My Barbarian Object Opera

Still from My Barbarian's video, "Object Opera," 2012, that will be in the CWAM's Fall 2015 exhibiton "Archetypes, Power, and Puppets." Courtesy of the artists and Susanne Vielmetter Los Angeles Projects.



Archetypes, Power, and Puppets

September 22 - November 22, 2015
Sussel Gallery and the Burton D. Morgan Gallery

Please note that the CWAM will be closed October 10-19 for the College’s Fall Break. 

    Thursday, September 24, 6:30-8:00 p.m.
    Gallery Talk at 7:00 p.m.
    Wednesday, October 7
    7:00 p.m.
    Wayne White
    Ebert Art Center, Rm. 223

    12:00-1:00 p.m.
    Drop in on any Tuesday at noon during the run of the exhibition for a tour given by CWAM staff. Bring a friend or group of friends.


  • Jonathan Baldock
  • Anne Chu
  • My Barbarian
  • Tom Thayer
  • Kara Walker
  • Wayne White

At their most basic level, archetypes serve as models for behavior, repositories for collective memories, and recognizable typologies. While admittedly reductive, such archetypes can also be socially productive in that they define, elucidate, and acknowledge what are often uncomfortable truths. Archetypes, Power, and Puppetry features six contemporary artists and artist collectives who utilize a variety of puppet genres—from the hard hitting shadow puppet video by Kara Walker to Wayne White’s giant puppets—to unpack shared histories.

A selection of traditional puppets from the CWAM’s permanent collection and the Mariska Marker Puppet Collection, sponsored by the Departments of Sociology/Anthropology and Theatre and Dance, along with a video featuring the Cape Town, South Africa-based Handspring Puppet Company, will be presented concurrently in the adjacent Burton D. Morgan Gallery.

This exhibition was organized by the CWAM. 

The Selfie

January 26 - March 11, 2016
Sussel Gallery and the Burton D. Morgan Gallery

Whether produced by artists or amateurs, the creation of self-portraits and still lives as a means of exploring identity is arguably the most persistent motif in self-representation. What changes over time are socio-political contexts, generational attitudes, and, perhaps most importantly, the ready availability of technology that both easily documents and disseminates our thoughts, actions, and intentions. Featuring a selection from the more than 150 Polaroids, black-and-white photography, and screenprints by Andy Warhol given to The College of Wooster Art Museum (CWAM) by The Andy Warhol Foundation for the Arts, the CWAM will explore the selfie trope in an exhibition anchored by Andy Warhol's eerily prophetic work.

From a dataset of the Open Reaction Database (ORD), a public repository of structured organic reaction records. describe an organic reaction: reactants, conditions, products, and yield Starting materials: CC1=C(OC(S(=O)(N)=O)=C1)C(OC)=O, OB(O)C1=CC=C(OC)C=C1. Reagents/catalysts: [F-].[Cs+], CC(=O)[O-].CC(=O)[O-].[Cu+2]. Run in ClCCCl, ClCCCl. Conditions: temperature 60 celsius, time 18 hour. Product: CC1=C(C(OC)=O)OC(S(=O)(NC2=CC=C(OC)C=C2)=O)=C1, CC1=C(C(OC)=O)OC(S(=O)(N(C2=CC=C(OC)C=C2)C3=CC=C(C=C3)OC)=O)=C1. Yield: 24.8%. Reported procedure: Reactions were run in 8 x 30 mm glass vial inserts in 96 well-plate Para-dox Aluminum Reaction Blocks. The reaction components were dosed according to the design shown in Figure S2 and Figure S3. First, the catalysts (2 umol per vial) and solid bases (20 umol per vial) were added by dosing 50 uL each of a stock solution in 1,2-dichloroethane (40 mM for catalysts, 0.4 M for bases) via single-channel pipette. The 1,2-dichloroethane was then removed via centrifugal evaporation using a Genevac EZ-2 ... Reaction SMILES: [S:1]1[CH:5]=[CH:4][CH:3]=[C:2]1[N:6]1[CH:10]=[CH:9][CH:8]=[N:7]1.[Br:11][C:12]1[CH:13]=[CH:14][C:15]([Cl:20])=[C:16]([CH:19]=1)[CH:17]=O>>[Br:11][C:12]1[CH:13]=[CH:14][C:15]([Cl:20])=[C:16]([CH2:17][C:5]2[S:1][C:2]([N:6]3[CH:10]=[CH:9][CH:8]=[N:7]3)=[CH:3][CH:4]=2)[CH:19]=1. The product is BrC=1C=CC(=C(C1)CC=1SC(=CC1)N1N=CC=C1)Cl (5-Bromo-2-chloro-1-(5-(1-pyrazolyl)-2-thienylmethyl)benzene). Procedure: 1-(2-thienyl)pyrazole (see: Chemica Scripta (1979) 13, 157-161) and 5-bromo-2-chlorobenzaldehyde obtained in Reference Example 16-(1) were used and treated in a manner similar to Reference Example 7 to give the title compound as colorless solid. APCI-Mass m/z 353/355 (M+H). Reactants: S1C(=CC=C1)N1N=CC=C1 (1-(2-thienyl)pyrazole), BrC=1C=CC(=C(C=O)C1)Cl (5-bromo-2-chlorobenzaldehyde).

Co-curated by Leah Mirakhor, English, and Kitty McManus Zurko, CWAM, The Selfie (working title) will be comprised of Warhol's work paired with contemporary artists critiquing and updating this particular vein of self-representation. According to Mirakhor, the exhibition will explore, " . . . what sorts of decisions frame the individual shots and what intended narratives do they hope to belong to, intervene in, or emulate? For example, do they emulate the cult of celebrity and fame, the evocation of certain lifestyles (glamorous, healthy, socially conscious, artistic, etc.), the choices of self-fashioning, and the sometimes refraction (or absence) of the self? All are significant choices that artists, celebrities, and the so-called average individual undertake. Therefore, what are some of the patterns, pathologies, and possibilities in these choices? And, when considered within the legacy of Warhol's work, what sort of contemporary cultural phenomenon do they ultimately suggest?"

2016 Studio Art Senior Independent Study Group Exhibition

April 29 - May 15, 2016
Sussel Gallery and the Burton D. Morgan Gallery

Matilda Alexander
Hannah Ayers
Michael Billingsley
Chelsea Carlson
Devin Delaney
Dallas Kathryn Dickey
Jenna Hunkins
Anna Kruse
Joyce Lee
William Owen
Collin Perez
Adrian Rowan
Natalie Shreeve
Kaitlin Starr
Katherine Stephens
Isabel Taccheri
Hannah Webb
Petr Wiese